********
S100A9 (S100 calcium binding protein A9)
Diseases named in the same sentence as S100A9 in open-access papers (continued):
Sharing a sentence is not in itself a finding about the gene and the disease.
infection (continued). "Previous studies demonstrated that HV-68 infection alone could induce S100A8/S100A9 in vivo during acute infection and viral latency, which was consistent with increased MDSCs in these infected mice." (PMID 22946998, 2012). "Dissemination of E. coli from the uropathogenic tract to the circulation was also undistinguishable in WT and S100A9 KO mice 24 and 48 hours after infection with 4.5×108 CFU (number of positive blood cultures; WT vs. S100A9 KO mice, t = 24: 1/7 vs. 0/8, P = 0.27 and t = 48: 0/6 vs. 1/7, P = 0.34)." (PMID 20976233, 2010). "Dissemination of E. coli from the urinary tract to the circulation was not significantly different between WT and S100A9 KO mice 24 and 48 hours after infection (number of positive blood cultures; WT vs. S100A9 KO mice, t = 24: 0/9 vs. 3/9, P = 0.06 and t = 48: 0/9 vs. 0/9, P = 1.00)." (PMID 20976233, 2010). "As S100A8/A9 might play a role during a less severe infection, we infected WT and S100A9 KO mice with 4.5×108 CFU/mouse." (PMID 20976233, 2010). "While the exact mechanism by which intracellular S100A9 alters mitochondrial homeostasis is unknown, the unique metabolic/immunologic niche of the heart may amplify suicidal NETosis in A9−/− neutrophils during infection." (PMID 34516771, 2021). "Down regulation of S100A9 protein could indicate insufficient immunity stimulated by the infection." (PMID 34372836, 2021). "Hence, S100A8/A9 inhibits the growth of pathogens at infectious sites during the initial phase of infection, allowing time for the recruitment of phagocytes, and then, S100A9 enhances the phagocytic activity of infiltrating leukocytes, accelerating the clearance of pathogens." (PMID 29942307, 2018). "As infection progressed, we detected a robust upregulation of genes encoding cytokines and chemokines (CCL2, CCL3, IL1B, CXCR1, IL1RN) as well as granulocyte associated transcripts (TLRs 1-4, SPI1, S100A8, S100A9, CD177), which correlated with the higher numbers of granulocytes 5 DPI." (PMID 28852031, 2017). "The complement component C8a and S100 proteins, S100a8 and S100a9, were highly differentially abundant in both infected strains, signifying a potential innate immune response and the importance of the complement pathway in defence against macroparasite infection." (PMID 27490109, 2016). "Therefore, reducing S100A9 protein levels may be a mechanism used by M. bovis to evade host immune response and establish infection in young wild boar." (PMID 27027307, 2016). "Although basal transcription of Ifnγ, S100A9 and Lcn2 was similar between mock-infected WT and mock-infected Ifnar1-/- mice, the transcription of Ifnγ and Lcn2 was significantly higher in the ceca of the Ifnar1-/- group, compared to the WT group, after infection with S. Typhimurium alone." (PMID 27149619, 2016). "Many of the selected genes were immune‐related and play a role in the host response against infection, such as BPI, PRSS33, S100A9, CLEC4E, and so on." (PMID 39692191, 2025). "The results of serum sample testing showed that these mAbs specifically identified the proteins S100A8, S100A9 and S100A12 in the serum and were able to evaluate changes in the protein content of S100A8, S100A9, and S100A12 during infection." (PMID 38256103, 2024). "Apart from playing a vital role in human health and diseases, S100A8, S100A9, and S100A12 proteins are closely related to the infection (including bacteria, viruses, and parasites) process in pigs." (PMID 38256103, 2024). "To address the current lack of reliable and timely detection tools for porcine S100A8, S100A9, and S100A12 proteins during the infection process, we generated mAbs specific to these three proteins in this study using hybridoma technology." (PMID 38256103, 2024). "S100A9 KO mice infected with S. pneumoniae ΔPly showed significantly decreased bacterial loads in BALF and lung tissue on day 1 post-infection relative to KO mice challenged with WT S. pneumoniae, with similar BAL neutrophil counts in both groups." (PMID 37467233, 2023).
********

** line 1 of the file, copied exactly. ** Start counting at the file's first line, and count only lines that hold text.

S100A9 (S100 calcium binding protein A9)